Category: Employment Law

  • Getting Fired because of your Side Hustle

    Explosion by Charles Dyer from Flickr (Creative Commons License)
    Don’t Blow Up Your Master Plan | “Explosion” by Charles Dyer from Flickr (Creative Commons License)

    When I was on one of the weekly calls with my mastermind group last week, one of my fellow Shankminders asked me to comment on a phenomenon amongst entrepreneurs – working on your side gig while at your full-time job.

    Wait . . . what?! There are people out there sitting at their desks, and while they are supposed to be working for their employer, they are working on their side hustle? I was incredulous, but the members of my group knowingly nodded their heads.

    I thought my head was going to explode. How can anyone think this is ok?

    Am I the only person who read in their employment contract? What are you supposed to do on the first day of work besides read the company handbook? Even before I went to law school, I remember signing off on company policies that said employees couldn’t use company time or company resources to run a side business. At the time (2005ish), I assumed this policy primarily applied to people who might be realtors or the like on the weekend, but now I see how this applies to anyone who has a side business – including bloggers and other social influencers.

    The notion that people are running their side gig during regular work hours raises a lot of red flags for me.

    • If you are an at-will employee, you can be fired for any reason, or no reason at all. Working on a side project when you’re supposed to be doing your work tasks seems like a good reason to fire you, especially if you’re neglecting your work duties to do it.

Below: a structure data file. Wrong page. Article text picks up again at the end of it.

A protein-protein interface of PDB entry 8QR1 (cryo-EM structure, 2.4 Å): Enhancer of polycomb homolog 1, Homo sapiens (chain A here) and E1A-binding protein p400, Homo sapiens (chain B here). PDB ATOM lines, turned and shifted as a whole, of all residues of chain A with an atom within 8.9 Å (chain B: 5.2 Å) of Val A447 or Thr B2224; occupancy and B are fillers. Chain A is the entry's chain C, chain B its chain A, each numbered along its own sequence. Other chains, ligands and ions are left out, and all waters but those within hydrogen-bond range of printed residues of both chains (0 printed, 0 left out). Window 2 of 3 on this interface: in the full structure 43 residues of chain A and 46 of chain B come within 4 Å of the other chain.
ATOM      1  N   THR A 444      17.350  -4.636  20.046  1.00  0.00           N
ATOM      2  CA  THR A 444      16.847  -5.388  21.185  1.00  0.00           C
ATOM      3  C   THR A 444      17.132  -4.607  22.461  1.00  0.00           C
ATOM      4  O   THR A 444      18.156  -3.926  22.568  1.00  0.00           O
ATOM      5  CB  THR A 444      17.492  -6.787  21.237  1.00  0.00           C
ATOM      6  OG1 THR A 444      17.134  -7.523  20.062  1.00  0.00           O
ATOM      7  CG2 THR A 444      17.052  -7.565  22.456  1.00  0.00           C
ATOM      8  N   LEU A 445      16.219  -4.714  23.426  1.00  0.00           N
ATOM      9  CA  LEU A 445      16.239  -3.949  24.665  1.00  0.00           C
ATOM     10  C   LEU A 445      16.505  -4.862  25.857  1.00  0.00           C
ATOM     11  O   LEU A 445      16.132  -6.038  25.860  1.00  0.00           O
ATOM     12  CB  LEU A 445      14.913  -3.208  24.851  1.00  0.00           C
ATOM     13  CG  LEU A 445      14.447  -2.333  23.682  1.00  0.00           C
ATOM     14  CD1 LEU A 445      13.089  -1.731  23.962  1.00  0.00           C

• Employers can easily track what employees are doing at work with technology like keystroke trackers. You may be telling your employer a lot more than what websites you’re visiting – like passwords and your company’s trade secrets.
    • Your contract may have a provision that says anything you create during company time or using company resources is owned by your employer. If your contract has this provision, you may unwittingly forfeit your business to your employer, without any options for recourse.

    Some employees have a provision in their contract that says that anything they create during the ten-year of their employment that is related to the work of their employer, is owned by the employer. This could apply to projects done even outside the office.

    In general, I am an advocate of employer’s staying out to of employees’ business – personal or otherwise – and that comes with the obligation that employees keep non-work issues out of the office. I understand why it makes sense for someone to occasionally check social media at work, or like during their lunch break. And unless there is a security reason to prohibit it, employees should be allowed to have their phones at their desks to take phone calls or respond to text messages related to their families, permitted it doesn’t interfere with doing their jobs.

    But work on a side gig while at the office? No no no. (At least, not without permission.) There are too many risks, the least of which is losing the job which is paying your bills while you’re getting your side hustle off the ground.

    If you don’t know what the rules are at your office, go back and read them. Ignorance of the company rules, particularly the ones you signed off on, will not save you from discipline or worse. If you need help understanding how to work on your side gig while at your current employment, talk to a business attorney her knee or a resource that helps entrepreneurs in your community. If you want to see me pontificates more about this and related topics, you can contact me directly or connect with me on TwitterFacebookYouTube, or LinkedIn. You can also get access to more exclusive content that is available only to people on my mailing list, by subscribing here.

  • News Reporter Shea Allen Fired because of her Personal Blog

    TV Camera on the grass by Simon Yeo (smjbk) from Flickr
    TV Camera on the grass by Simon Yeo (smjbk) from Flickr